When You Hate Your Enemy
But I tell you: Love your enemies and pray for those who persecute you, that you may be sons of your Father in heaven. He causes his sun to rise on the evil and the good, and sends rain on the righteous and the unrighteous.
When Jesus confronted the crowds that came to hear him, they went away saying, “Never did anyone speak as does He!” In the message we call “The Sermon on the Mount,” ten times Jesus said, “You have heard it said to the people long ago…” and then challenged that conventional wisdom saying, “But I say unto you!” Talk about someone specializing in unconventional wisdom!
In one of those departures from conventional wisdom, Jesus said, “You have heard that it was said, ‘Love your neighbor and hate your enemy.’ But I tell you: Love your enemies and pray for those who persecute you, that you may be sons of your Father in heaven. He causes his sun to rise on the evil and the good, and sends rain on the righteous and the unrighteous. If you love those who love you, what reward will you get? Are not even the tax collectors doing that?” (Matthew 5:43-46).
Irmgard Wood grew up believing that. In fact, she and her mother went so far as to actually pray for the safety of the enemy pilots who flew over their home in Stuttgart, Germany during World War 2. You see, they lived in a sixth-floor apartment, and on one particular occasion, they heard the wail of sirens, the burst of antiaircraft guns and the sputtering engine of a plane that was crashing.
They rushed outside to see the airplane, flames trailing behind, and about to crash. As the plane lost altitude, Irmgard prayed, “Gott, behǘte der Pilot!” (God protect the pilot.) Her sister prayed audibly, “Hilf ihm, lieber Gott.” (Help him, dear God.” This was the enemy for whom they prayed.
That night they listened to the local news but there was no indication that their prayers had been answered. Eventually the war ended and the mother and her daughters immigrated to the U.S. Irmgard married and became a nurse, and the years began to pass.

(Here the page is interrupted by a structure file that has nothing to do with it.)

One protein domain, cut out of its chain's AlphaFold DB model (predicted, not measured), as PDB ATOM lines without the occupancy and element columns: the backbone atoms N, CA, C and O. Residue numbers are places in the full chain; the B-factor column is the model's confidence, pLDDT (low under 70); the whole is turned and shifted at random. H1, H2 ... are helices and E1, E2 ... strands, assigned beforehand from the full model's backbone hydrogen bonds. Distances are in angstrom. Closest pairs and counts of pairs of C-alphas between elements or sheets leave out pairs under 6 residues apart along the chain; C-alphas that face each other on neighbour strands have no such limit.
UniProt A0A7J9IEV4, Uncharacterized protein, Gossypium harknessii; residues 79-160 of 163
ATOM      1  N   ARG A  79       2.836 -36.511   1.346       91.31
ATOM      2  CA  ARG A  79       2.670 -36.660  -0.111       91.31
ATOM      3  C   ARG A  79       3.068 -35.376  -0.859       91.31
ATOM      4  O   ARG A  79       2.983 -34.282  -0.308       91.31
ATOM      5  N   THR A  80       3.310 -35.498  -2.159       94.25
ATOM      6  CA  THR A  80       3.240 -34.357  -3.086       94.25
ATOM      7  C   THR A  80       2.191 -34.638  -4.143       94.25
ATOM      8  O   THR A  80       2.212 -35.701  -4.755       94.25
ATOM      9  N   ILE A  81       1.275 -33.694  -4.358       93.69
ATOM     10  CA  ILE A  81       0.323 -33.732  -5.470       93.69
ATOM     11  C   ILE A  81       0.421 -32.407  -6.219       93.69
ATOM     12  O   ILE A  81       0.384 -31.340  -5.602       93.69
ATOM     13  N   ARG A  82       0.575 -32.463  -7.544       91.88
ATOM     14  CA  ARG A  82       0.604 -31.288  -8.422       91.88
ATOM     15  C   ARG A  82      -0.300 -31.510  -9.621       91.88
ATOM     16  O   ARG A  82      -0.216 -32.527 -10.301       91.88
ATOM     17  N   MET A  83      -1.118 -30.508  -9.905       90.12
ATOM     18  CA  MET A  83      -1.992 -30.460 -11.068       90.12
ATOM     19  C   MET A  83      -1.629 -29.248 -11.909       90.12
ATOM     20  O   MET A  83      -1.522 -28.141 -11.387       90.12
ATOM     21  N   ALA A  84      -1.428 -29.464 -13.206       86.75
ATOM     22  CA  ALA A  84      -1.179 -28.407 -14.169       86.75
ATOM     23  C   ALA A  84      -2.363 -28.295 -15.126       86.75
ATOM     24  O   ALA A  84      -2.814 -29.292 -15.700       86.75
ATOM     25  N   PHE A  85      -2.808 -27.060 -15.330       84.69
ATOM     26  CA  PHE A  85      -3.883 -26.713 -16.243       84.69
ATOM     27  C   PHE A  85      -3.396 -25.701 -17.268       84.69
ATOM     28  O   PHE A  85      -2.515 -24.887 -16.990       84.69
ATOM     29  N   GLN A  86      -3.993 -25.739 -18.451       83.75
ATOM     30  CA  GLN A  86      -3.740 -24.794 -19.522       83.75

One day a patient detecting her accent asked where she had grown up. “Stuttgart,” she replied. “I was shot down over Stuttgart,” he said, “in broad daylight.” Then, all of a sudden, memories of that day long before flooded her mind.” “When?” she blurted out. Comparing notes, they both knew that the one in the air, fearful of being shot, now sat before a nurse who as a little girl prayed for this man whose plane was crashing. Talk about unconventional wisdom!
The American pilot unbelievably walked away from the plane, was captured, and ended up in a POW camp where he was treated humanely. “The Good Lord was with me…somehow!” he said. Yes, Irmgard’s prayer had been answered, so she discovered many years later.
Question: Do you pray for your enemies? It’s unconventional wisdom, but so is most of what we do when we follow the example and teaching of God’s Son.
When you pray for your enemy, you are praying for a fellow human being, a mother’s son, a father’s daughter, someone who missed the path and for whatever reason has taken a wrong turn in the road.
Praying for your enemy–unconventional as the world sees it–changes your hatred to pity, and eventually you see someone who is weak, just as you are.
Take time to read Matthew 5 where Jesus talked about an “eye for an eye and a tooth for a tooth,” giving to the one who takes from you, and–yes–even praying for those who persecute you and abuse you.
Those who practice unconventional wisdom are wise in a way that most people never understand, but they are the ones who profit from it, the ones who eventually will hear, “Well done, thou good and faithful servant.”
Deciding to practice unconventional wisdom in your life and to walk in the path Jesus walked is the best thing you could ever do.